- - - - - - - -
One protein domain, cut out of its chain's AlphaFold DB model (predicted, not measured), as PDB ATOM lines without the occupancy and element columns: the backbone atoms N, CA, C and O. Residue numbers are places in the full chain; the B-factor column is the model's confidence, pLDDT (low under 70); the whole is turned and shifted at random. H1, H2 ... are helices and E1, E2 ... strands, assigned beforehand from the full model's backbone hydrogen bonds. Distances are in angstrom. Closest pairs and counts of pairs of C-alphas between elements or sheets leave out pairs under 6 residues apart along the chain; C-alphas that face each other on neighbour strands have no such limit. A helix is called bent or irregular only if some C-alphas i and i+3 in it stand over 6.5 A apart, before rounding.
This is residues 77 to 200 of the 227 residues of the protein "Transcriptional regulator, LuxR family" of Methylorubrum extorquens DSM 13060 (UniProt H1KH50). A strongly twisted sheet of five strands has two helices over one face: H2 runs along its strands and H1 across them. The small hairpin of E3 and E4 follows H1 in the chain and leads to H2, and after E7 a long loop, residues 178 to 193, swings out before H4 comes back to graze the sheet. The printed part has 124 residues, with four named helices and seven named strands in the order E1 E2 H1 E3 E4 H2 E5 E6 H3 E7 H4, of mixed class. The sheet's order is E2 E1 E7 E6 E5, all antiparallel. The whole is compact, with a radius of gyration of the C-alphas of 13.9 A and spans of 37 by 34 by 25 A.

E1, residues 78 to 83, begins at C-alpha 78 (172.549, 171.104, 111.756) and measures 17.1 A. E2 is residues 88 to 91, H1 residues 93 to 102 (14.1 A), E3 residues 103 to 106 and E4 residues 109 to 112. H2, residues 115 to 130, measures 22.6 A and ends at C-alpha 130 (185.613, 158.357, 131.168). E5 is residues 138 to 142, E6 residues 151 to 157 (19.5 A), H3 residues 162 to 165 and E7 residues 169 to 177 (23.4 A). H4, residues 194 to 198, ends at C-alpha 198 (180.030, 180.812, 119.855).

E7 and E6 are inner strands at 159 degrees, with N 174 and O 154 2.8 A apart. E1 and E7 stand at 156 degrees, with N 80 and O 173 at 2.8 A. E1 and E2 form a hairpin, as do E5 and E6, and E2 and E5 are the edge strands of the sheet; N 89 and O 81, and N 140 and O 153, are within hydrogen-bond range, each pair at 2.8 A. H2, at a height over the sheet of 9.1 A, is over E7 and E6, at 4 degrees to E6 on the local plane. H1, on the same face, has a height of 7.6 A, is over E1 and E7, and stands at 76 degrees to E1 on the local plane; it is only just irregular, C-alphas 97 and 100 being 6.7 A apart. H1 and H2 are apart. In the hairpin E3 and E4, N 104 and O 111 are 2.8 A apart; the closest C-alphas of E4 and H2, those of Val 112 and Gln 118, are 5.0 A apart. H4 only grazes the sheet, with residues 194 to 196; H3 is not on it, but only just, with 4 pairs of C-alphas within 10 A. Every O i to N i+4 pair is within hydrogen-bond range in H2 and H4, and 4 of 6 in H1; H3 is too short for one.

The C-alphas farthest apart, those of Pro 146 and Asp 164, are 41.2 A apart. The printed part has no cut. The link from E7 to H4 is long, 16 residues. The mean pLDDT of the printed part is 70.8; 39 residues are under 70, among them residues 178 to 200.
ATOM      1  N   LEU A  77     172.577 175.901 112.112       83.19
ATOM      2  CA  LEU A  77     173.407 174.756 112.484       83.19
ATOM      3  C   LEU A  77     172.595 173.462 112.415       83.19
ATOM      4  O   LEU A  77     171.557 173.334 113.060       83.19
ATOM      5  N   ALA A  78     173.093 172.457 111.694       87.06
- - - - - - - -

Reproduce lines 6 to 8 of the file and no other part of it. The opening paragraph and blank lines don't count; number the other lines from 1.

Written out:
ATOM      2  CA  LEU A  77     173.407 174.756 112.484       83.19
ATOM      3  C   LEU A  77     172.595 173.462 112.415       83.19
ATOM      4  O   LEU A  77     171.557 173.334 113.060       83.19